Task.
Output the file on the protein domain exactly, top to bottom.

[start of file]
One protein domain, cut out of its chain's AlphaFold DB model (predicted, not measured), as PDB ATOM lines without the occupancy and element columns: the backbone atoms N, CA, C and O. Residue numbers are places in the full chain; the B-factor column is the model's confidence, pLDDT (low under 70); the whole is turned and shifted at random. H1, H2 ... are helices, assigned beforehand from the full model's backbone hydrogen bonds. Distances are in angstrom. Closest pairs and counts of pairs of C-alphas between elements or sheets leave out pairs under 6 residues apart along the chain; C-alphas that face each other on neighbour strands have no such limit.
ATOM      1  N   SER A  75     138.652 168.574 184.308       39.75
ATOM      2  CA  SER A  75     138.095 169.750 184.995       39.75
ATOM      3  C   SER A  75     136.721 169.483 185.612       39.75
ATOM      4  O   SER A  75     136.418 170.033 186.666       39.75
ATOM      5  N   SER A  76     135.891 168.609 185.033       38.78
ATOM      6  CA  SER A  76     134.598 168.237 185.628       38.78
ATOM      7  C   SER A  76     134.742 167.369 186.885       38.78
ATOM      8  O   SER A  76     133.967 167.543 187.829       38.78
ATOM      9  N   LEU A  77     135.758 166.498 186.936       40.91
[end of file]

One protein domain, cut out of its chain's AlphaFold DB model (predicted, not measured), as PDB ATOM lines without the occupancy and element columns: the backbone atoms N, CA, C and O. Residue numbers are places in the full chain; the B-factor column is the model's confidence, pLDDT (low under 70); the whole is turned and shifted at random. H1, H2 ... are helices, assigned beforehand from the full model's backbone hydrogen bonds. Distances are in angstrom. Closest pairs and counts of pairs of C-alphas between elements or sheets leave out pairs under 6 residues apart along the chain; C-alphas that face each other on neighbour strands have no such limit.
ATOM      1  N   SER A  75     138.652 168.574 184.308       39.75
ATOM      2  CA  SER A  75     138.095 169.750 184.995       39.75
ATOM      3  C   SER A  75     136.721 169.483 185.612       39.75
ATOM      4  O   SER A  75     136.418 170.033 186.666       39.75
ATOM      5  N   SER A  76     135.891 168.609 185.033       38.78
ATOM      6  CA  SER A  76     134.598 168.237 185.628       38.78
ATOM      7  C   SER A  76     134.742 167.369 186.885       38.78
ATOM      8  O   SER A  76     133.967 167.543 187.829       38.78
ATOM      9  N   LEU A  77     135.758 166.498 186.936       40.91